This may well end up as “just another semi-final blowout…” BUT… what if it isn’t? For the sake of that possibility, I’m going to choose to be a dreamer and believe this game will live up to the hype. David’s going to land a few blows in this one, one way or another. Goliath may well roll on to the National Championship game after the dust settles but… after all the weird and wacky things that have happened in 2021… why couldn’t we get one more surprise on New Year’s Eve? Well… “Because ‘Bama,” is the loud and obvious rebuttal to the dreamers. We’ll just have to wait and see. One thing’s for sure, whatever the outcome, this will be a moment in CFP history we talk about for years to come. Happy New Year, and enjoy the game.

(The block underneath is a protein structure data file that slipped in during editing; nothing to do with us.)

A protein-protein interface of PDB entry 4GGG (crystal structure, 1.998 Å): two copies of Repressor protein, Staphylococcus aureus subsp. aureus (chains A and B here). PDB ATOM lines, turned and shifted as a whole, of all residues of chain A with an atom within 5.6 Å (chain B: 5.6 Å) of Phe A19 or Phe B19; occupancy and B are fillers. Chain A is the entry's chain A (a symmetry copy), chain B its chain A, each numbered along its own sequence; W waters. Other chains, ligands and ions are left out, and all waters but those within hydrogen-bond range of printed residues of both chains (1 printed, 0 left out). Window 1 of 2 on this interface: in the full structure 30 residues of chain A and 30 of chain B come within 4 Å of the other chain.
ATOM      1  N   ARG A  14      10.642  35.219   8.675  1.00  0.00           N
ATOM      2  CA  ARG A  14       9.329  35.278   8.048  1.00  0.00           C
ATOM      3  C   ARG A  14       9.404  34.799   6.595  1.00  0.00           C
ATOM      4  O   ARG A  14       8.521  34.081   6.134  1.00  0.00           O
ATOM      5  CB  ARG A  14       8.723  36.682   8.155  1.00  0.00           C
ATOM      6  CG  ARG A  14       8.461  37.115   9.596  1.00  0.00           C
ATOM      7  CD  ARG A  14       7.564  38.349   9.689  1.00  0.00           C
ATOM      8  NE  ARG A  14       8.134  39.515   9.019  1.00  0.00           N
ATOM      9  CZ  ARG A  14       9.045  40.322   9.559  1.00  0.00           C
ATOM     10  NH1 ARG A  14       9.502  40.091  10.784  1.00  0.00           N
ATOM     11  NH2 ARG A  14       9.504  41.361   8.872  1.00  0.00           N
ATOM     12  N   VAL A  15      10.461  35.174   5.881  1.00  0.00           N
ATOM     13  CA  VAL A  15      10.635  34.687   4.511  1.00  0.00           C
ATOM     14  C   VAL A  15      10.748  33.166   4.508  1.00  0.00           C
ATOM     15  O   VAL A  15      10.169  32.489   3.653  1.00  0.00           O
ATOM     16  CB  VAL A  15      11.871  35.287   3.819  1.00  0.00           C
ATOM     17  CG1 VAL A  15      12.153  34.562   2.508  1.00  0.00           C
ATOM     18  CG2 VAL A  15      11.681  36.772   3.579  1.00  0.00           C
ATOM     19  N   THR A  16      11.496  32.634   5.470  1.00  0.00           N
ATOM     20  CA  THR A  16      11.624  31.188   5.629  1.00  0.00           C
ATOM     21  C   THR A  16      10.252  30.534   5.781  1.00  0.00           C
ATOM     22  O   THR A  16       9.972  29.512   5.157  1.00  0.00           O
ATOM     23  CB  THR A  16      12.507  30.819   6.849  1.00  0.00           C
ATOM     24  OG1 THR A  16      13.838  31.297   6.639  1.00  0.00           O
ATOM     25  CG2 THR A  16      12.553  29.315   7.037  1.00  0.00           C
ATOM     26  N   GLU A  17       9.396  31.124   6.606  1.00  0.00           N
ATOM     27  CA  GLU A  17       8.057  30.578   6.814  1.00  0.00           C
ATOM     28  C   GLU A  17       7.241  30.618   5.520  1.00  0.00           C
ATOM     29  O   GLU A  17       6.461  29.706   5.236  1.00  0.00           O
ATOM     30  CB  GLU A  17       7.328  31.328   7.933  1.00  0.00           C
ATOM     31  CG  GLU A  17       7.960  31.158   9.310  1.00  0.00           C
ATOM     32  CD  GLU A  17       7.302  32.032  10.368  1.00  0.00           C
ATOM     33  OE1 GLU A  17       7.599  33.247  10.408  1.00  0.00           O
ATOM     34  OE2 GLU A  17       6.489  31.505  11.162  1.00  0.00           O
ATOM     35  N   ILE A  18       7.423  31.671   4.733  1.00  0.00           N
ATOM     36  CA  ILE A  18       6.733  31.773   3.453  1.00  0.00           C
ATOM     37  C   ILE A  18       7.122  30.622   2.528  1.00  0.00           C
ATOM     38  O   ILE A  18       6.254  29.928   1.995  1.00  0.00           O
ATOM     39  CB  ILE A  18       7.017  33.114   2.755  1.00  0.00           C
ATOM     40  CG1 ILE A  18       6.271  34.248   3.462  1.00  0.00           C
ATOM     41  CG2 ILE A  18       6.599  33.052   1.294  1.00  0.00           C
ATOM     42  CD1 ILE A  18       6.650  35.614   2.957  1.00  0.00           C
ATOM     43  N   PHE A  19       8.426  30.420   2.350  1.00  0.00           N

CALLUM IS FROM LONDON, BUT PLAYED COLLEGE SOCCER AT TRINITY UNIVERSITY IN SAN ANTONIO, TEXAS, WHERE HE LEARNED NEVER TO CHEER FOR THE COWBOYS. CALLUM IS A LONG-SUFFERING DOLPHINS FAN WHO BELIEVES THE TUA HYPE